"The kitchen is presided over by a corps of competent chefs, skilled in the culinary art, and is complete with every facility at hand for preparing and serving substantials and delicacies in most appetizing fashion.
"The day coaches are Pullman built, after the latest models. Each car contains ladies' and gentlemen's lavatories and large and comfortable smoking rooms.
"he train is lighted throughout (including vestibules) by Pintsch gas, heated by steam, and protected by the Westinghouse automatic brake system, and with Pullman extension vestibules (which project the full width of the car) fitted with nontelescoping device."
"Each car on the train is finished in polished Mexican mahogany, with figured mahogany panels and inlaid beveled French plate mirrors. The ceilings are of the new style Empire dome pattern, finished in white and gold."
Major passenger stations served by the Black Diamond and other such trains included Buffalo, Geneva, Ithaca, Sayre, Lehighton, Bethlehem, Allentown, Newark, and Penn Station in Manhattan. The Black Diamond also provided local service between many transitional points, providing passenger service for local passengers, New Jersey Commuters, and long distance travelers. The stellar passenger service was offered until 1961.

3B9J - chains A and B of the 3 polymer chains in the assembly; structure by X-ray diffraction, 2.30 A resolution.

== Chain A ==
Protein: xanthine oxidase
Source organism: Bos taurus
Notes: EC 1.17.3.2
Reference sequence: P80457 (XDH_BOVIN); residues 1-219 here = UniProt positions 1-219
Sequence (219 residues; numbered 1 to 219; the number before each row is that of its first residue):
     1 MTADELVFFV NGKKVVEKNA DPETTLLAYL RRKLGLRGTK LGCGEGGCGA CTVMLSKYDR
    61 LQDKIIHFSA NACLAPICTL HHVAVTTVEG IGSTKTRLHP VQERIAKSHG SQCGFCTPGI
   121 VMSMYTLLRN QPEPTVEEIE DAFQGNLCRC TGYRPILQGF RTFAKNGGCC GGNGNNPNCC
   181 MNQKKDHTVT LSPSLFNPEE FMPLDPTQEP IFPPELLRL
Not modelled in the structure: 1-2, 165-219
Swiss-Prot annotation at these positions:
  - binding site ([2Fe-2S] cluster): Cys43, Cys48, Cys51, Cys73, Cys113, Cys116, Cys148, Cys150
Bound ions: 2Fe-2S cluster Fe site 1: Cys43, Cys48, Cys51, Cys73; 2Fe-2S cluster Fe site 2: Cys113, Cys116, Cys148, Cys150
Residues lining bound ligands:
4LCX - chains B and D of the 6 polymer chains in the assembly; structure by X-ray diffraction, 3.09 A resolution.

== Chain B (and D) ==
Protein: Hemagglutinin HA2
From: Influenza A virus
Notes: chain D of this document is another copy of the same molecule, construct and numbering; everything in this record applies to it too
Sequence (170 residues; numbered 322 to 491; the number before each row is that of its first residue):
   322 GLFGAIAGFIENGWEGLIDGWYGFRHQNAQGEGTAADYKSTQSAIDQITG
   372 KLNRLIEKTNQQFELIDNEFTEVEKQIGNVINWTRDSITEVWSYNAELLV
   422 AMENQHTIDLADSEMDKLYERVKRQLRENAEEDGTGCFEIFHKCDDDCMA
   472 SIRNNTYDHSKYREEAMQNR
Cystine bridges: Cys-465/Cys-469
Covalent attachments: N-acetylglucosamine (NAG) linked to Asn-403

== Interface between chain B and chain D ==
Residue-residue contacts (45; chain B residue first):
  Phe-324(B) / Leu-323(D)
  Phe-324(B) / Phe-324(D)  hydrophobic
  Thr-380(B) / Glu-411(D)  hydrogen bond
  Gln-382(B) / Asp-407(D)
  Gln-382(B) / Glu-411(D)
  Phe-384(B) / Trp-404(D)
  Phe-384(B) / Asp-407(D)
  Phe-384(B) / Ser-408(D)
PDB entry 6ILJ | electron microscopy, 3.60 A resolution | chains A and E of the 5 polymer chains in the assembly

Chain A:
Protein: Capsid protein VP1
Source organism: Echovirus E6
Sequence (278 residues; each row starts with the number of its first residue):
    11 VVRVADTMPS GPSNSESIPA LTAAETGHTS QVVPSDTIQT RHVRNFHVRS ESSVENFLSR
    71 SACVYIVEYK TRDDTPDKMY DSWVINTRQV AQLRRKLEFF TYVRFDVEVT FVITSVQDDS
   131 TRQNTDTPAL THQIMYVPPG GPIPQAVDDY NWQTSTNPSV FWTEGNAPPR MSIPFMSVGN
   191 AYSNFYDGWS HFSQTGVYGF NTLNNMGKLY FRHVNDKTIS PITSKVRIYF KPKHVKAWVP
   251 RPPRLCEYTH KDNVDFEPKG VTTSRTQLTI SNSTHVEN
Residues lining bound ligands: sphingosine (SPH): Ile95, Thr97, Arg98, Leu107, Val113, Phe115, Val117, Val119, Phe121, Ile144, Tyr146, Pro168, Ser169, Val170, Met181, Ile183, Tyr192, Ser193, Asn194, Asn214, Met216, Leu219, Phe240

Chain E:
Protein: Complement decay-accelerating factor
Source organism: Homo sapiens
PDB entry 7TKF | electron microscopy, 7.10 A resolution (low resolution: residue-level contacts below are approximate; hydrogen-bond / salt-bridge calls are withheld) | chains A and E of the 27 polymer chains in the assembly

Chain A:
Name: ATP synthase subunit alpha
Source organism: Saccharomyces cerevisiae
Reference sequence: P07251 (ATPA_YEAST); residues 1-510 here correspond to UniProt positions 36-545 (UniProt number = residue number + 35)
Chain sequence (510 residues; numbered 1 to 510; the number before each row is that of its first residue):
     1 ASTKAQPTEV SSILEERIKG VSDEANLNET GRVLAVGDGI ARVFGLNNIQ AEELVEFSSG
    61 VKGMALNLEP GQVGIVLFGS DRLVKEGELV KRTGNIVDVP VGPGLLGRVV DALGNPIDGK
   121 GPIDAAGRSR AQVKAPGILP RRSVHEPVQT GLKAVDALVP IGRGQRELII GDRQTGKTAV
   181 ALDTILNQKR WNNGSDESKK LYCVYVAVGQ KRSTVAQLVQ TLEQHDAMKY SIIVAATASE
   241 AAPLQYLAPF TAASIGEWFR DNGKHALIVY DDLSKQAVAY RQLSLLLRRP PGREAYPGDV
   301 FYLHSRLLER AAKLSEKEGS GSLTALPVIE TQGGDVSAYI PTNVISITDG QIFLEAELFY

The end of passenger service was seen as a sign that the Lehigh Valley Railroad was in serious decline. After various efforts at restructuring and mounting competition from automobiles and other faster forms of transportation, the LVRR went bankrupt. Lehigh trackage became part of the government-organized Conrail System in 1976. Selected parts continued as Conrail freight lines, and were bought and continued by the Norfolk Southern in 1999.
Rails to Trails in Pennsylvania
In our state, there are 115 trails, located in all areas of the state. In the Lehigh Valley, there are trails in Whitehall, Allentown, Easton, Jim Thorpe, Northampton, Bath, and more. Check out the website at www.railstrails.org. Listed under each trail name is information about what sort of activity the trail is suitable for. For example, some trails have parallel paths for horseback riding. Some trails are wheelchair accessible, and most are suitable for walking, biking, and cross-county skiing. Because trails are created by members of the surrounding community, the materials used to make them vary. Some trails may be paved, while others are mulched and some are made of crushed limestone.
Regardless of what trail you choose, using it is sure to be a fun experience. You'll be getting some exercise while taking in the beauty of the outdoors. I have been on at least six different trails, and each has been beautiful. Some have been mountainous, others lead through grassy fields, and others follow streams and rivers.
I encourage you to check out at least one of the trails. They vary in length, and are generally flat. The trails are great for most ages and abilities. In my family, each generation enjoys these trails year after year. So log on to the Rails to Trails website for locations and activities (www.railstrails.org). Here you will find trails, directions, and even information about how you can help to create more trails throughout the state. Happy Trails!